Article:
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1279 [1278]

K. Henr. 8. Appendix. The story of Iohn Browne of Asheforde, Martyr.

he woulde confesse nothyng, fearyng lest he should after bee murthered of them for slaunderyng their order. But when the Iudges promised him that he should haue no harme: and shoulde come no more in the Friers hands, hee declared to them the whole matter in order, and beyng brought before the others, he aduouched þe same. But they, albeit they were conuicted, and in maner taken with the deede, yet refused they their iudges, & bragged of their priuileges: but it was altogether in vayne for they were condemned in open iudgement, MarginaliaThe Friers condemned to prison and to punishment. that they should be caried agayne to Orleaunce, and committed to prison, and afterwardes brought openly to the Cathedrall Church, & so to the place of punishment where malefactours are executed, and there should make open confession of theyr wickednes.

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But euen at the same tyme chaunced a persecution agaynst the Lutherans, which was the cause that this sentence, albeit it was to gentle for so great an offence, was not put in execution. For, because the name of the Lutherans was most odious, they feared lest the punishment of these men should not haue bene so much thought to be due for theyr offēce, as done in reproch of the order: MarginaliaThe Fryers escaped, and the Lutherans punished. & many thought that whatsoeuer should be done to them, it would be to the Lutherans a pleasant spectacle, and cause them much to reioyce. This order of the Franciscanes was estemed of the common people very holy: so that what tyme they were caried out of Paris, certayne women moued with pity, followed thē vnto the gate of the vniuersity with many teares and sighes. After they came to Orleance, and were bestowed in seuerall prisons, they began to boast agayne of their liberties and priuiledges, and at length after long imprisonmentt, they were discharged and set at liberty without any further punishment. Had not these persecutions before mētioned letted the matter, the king had determined, as it was certainly reported to plucke downe theyr house, and make it euen wyth the ground. Ex Io. Sleid. lib. 9.

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MarginaliaPersecution for the Gospell before M. Luthers tyme. But to leaue the memory of this Idolatrous generation, not worthy any further to be named, let vs occupy the tyme with some better matter, in remembryng the story of a good and a constant Martyr of the lord before ouerpast, which sufferd in Kent for the word of God before Luthers tyme, about the second yeare of this kyngs raygne, as here in story followeth.

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Iohn Brown a blessed Martyr of Christ Iesus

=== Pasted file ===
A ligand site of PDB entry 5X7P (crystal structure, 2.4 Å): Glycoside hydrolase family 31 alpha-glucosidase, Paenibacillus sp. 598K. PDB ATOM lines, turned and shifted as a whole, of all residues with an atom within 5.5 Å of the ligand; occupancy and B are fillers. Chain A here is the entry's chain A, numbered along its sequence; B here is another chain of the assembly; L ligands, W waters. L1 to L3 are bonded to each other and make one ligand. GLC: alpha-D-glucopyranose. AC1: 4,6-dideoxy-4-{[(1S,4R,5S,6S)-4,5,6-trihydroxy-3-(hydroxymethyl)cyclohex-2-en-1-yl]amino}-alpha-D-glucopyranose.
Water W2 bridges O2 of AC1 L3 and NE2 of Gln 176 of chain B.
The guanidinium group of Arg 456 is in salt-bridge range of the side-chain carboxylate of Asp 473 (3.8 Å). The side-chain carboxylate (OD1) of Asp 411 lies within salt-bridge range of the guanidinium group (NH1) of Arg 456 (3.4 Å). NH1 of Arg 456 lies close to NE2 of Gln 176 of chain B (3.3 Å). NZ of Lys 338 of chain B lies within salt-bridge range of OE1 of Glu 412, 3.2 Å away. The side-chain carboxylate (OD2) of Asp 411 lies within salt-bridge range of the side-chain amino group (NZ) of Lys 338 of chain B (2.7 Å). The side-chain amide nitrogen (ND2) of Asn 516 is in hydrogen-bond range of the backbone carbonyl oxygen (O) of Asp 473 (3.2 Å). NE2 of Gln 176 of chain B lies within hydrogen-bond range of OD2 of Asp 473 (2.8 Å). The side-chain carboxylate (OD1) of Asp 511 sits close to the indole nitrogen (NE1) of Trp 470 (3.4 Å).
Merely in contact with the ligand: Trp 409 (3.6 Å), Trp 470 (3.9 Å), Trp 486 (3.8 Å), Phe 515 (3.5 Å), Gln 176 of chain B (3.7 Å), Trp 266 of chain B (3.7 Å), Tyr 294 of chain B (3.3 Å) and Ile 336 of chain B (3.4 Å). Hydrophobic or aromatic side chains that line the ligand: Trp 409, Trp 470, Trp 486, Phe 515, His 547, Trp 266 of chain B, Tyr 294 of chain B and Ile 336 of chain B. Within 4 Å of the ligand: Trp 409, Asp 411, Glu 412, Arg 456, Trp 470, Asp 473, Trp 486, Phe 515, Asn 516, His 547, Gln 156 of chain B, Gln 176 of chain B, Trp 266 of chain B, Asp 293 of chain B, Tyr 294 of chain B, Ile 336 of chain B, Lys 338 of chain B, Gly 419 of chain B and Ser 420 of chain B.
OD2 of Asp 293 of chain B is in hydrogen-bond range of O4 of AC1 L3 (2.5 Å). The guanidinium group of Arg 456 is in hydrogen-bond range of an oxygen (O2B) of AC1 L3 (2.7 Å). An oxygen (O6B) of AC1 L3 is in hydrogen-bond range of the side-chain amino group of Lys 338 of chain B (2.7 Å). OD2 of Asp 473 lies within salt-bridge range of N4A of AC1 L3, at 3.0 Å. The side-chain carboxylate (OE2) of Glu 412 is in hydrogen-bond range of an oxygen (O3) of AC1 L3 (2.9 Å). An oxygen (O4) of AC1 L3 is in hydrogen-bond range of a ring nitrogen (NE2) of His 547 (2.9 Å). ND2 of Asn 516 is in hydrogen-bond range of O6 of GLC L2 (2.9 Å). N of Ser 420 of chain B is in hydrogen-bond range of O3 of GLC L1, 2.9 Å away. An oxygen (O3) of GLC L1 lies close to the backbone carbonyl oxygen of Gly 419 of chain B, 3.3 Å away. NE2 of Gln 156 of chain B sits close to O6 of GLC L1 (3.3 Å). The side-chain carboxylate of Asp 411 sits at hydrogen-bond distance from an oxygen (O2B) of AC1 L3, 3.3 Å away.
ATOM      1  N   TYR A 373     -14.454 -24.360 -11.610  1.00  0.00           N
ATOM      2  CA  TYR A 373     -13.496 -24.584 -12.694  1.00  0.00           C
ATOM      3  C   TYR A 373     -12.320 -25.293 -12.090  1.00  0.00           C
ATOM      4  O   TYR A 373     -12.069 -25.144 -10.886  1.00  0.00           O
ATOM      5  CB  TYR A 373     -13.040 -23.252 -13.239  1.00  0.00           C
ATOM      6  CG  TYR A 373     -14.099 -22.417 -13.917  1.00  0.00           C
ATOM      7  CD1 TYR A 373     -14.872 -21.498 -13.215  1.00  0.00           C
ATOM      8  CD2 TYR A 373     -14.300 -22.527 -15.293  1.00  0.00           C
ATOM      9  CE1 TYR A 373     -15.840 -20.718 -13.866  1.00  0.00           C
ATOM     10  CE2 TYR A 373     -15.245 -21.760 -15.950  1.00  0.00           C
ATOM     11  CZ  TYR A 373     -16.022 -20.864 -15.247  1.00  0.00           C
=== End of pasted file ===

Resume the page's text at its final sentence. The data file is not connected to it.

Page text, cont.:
Commentary  *  Close
John Browne

Foxe had already printed a description, drawn from the registers of Archbishop William Warham of Canterbury, of the proccedings against John Browne for heresy (1570, pp. 1453-55). Foxe obtained this account, as he notes, from people who told him what John Browne's daughter told them her mother had told her. Foxe printed this account at the end of his account of the reign of Henry VIII, almost certainly because the account reached him while the 1570 edition was being printed. In the 1583 edition, Foxe moved this account to its proper chronological position in the volume, although through someone's negligence, this account was also reprinted, in its old position, at the end of Henry VIII's reign and as a result, this account was printed twice in the 1583 edition, and in all subsequent editions (Foxe added a shorter version of Alice Browne's narrative, without, however, removing the longer version. This probably happened because Foxe decided to move the account of John Browne to its proper chronological place and decided to shorten it in the process. But for some reason, he neglected to remove the long version and also, more understandably, overlooked the account derived from Warham's register. As a result, there are three separate accounts of John Browne scattered across the pages of the 1583 edition (1583, pp. 805, 1276-77 and 1292-3) and all subsequent unabridged editions).

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Thomas S. Freeman

burned at Ashford by Archbishop Warrham, and Doct. Fisher bishop of Rochester, about the 2. yeare of K. Henry the 8. An. 1511.
Persecuters. Martyr. The cause.

Wil. Warhā
Archb. of
Fisher bi-
shop of Ro-
A chauntry

More Gen-
More hys

Chilten of
Wye, Baily
Beare of
Two ser-
uantes of
Wil. War-

Ioh. Broune
of Ashford.
At Ashford.
An. 1511.

MarginaliaThe story of Ioh. Brown Martyr. THe first occasion of the
Commentary  *  Close